Not a pretty kind of truck stop

I like to read a good story.

Story, I said.

A story is not the same thing as a report. A report might give you all the facts you need to know (the five W's and H). But a story tells a tale. A story has characters, details, insight. There's a beginning, a middle, an end.

A story by CNN Belief Blog co-editor Eric Marrapodi caught my attention this week. Here's the top of Marrapodi's story on "The new Christian abolition movement":

Greensboro, North Carolina (CNN) —The truck-stop hooker is no Julia Roberts, the trucker in the cab with her no Richard Gere, and this truck stop off the highway could not be any farther from Beverly Hills, the staging ground for “Pretty Woman.”

The woman sports baggy shorts, a white T-shirt and frizzy hair. Her fat middle-aged pimp sits in a beat up red Honda, watching as his “lot lizard” moves from truck to truck, in broad daylight.  If this pimp has a cane it is for substance, not style.

She moves through the parking lot, occasionally opening a cab’s passenger-side door and climbing in.

The trucker and hooker disappear in the back for 10 minutes.

Danielle Mitchell watches from the other end of the parking lot and shakes her head.

Keep reading, and you learn that Mitchell is (or was) the North Carolina human trafficking manager for World Relief.

The nut graf:

Mitchell is trying to tackle a disaster in her home state.   And she is not alone.

Motivated in large part by their religious traditions of protecting the vulnerable and serving “the least of these,” as Jesus instructed his followers to do in the Gospel of Matthew, World Relief and other Christian agencies like the Salvation Army are stepping up efforts and working with law enforcement to stem the flow of human trafficking, which includes sex trafficking and labor trafficking.

“Jesus didn’t just go around telling people about himself.  He also healed the blind and healed the brokenhearted, he freed captives, and I think that it would be ridiculous to walk up to someone who is hurting and tell them, ‘Let me tell you about the Gospel,’ and then walk away while they’re still hurting,” Mitchell says.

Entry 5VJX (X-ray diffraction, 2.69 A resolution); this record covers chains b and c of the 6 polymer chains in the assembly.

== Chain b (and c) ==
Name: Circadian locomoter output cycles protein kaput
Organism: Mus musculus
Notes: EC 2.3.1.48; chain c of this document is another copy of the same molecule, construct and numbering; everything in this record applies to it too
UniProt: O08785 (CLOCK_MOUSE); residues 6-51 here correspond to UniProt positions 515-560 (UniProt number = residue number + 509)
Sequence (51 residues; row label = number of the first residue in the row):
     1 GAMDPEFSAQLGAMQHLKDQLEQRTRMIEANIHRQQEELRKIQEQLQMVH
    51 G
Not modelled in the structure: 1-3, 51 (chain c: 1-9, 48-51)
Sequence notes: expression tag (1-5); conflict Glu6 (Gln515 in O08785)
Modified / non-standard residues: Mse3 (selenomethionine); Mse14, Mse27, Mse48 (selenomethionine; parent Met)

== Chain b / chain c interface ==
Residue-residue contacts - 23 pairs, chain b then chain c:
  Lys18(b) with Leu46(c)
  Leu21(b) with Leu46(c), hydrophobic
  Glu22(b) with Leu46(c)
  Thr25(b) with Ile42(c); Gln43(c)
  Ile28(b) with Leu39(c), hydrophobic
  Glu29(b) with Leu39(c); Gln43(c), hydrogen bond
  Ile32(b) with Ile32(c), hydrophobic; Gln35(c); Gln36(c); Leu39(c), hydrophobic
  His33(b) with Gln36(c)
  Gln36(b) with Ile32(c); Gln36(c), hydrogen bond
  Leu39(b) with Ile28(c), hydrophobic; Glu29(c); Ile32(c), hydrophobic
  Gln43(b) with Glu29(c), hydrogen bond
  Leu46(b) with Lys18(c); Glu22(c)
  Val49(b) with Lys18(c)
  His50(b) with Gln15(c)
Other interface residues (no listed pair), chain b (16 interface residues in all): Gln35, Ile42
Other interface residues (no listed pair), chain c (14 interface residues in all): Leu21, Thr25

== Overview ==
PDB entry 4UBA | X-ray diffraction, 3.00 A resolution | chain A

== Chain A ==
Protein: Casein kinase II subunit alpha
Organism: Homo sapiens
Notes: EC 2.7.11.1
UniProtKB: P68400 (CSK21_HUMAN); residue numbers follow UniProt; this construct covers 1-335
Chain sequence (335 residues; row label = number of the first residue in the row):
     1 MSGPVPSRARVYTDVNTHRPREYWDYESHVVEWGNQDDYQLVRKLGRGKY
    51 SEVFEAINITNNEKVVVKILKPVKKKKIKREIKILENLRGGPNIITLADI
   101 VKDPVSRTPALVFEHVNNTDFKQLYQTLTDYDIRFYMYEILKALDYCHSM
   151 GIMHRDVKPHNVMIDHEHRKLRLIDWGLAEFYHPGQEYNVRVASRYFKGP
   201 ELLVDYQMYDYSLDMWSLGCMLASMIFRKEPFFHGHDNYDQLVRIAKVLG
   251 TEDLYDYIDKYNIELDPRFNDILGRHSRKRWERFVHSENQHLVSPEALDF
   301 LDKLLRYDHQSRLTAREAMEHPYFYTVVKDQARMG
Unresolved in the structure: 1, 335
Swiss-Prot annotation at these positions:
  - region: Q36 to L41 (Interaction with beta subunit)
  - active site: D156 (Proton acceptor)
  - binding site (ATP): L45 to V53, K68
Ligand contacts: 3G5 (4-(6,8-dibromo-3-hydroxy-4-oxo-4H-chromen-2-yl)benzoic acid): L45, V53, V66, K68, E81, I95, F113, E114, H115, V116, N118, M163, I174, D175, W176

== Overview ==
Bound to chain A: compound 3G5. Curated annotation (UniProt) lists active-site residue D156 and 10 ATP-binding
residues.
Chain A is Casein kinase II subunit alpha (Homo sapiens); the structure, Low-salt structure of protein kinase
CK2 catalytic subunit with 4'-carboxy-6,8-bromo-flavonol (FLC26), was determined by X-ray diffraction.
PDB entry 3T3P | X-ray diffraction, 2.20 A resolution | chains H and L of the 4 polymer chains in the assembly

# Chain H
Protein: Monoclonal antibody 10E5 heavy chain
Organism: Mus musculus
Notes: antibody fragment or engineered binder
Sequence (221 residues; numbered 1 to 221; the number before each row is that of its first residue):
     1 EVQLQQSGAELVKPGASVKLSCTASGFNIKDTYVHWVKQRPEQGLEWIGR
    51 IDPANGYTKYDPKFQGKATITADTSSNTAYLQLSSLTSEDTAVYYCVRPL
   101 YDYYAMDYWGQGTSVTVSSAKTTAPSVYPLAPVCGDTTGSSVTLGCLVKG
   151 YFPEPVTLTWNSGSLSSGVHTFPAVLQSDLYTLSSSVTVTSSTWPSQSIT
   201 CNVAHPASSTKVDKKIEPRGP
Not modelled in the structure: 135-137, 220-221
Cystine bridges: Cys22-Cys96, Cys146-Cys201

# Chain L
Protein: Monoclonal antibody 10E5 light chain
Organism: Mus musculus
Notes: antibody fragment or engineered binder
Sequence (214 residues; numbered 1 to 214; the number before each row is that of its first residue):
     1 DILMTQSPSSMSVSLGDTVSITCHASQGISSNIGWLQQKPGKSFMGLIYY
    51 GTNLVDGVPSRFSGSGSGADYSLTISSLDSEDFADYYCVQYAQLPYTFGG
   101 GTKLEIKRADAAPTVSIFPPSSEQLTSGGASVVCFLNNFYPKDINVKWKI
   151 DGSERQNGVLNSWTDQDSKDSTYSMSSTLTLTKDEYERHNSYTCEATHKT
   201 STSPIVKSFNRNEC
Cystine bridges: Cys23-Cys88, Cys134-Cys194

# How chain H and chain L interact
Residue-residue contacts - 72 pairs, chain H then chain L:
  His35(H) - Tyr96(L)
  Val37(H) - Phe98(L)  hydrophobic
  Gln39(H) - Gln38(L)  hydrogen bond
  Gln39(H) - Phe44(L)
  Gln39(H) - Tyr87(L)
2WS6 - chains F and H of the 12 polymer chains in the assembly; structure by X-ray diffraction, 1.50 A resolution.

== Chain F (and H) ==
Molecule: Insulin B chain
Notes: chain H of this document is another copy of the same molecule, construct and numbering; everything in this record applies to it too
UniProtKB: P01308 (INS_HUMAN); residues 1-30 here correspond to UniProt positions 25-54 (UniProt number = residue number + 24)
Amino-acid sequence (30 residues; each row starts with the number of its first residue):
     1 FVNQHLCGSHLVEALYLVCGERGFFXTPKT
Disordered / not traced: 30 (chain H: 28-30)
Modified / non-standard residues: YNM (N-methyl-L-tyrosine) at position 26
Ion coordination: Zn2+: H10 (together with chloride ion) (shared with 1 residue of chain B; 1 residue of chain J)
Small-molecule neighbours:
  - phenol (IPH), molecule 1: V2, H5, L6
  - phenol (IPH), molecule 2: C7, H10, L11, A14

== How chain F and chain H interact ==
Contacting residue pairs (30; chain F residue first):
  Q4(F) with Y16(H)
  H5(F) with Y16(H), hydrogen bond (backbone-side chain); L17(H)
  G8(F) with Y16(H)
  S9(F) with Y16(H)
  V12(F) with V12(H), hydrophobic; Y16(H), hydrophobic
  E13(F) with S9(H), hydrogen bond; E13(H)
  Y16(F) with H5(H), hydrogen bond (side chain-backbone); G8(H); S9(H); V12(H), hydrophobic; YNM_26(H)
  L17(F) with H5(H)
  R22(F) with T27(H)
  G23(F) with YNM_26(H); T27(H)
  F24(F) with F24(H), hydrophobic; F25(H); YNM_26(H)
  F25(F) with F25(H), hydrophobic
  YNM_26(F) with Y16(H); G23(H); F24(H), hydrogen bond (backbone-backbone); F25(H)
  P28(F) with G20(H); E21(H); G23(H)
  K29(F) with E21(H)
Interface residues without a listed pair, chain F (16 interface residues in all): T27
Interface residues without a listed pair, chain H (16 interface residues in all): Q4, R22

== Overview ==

Up high, the Godbeat pro does a fine job of capturing the religious motivation of the main character. Overall, this story benefits from at least three P's (none of which is "prostitute"):

Place: The reporter takes readers to the scene of the action and provides specific, compelling details.

— Personality: The reporter includes gems such as this:

This truck stop is the type you think twice about. It’s grimy and run down.

How badly do I really have to use the bathroom?  I bet I could hold out for another 12 miles.  That kind of place.

— People: The reporter puts a real human face on the movement, in the form of Mitchell.

However, there is one peculiar aspect to the story (hey, there's another "P"). After proclaiming up high that World Relief is "stepping up" these efforts, the writer drops this minor bombshell deeper in the piece:

“Victims are not going to self-identify,” says Mitchell, who has since left World Relief and is considering going back to school after a lack of funding threatened to cut her hours to part time. “ They’re not going to say ‘I’m a victim of human trafficking.’ So the burden is really on the service providers and law enforcement and the community."

Not sure I understand how World Relief can be "stepping up" efforts if it's cutting back on staff. I'm sure this wrinkle did not make the journalist who'd already invested time in this piece overly jubilant.

My other nitpicky question: According to the story, the number of victims of human trafficking being referred to World Relief for services is up "700% in 2011." That's a big jump, yes. But what specific number of victims are we talking about? Is the writer quoting actual verifiable records? Or is that figure coming straight from Mitchell's mouth?

Alas, this is not a perfect story. But I enjoyed it.

I like to read a good story.

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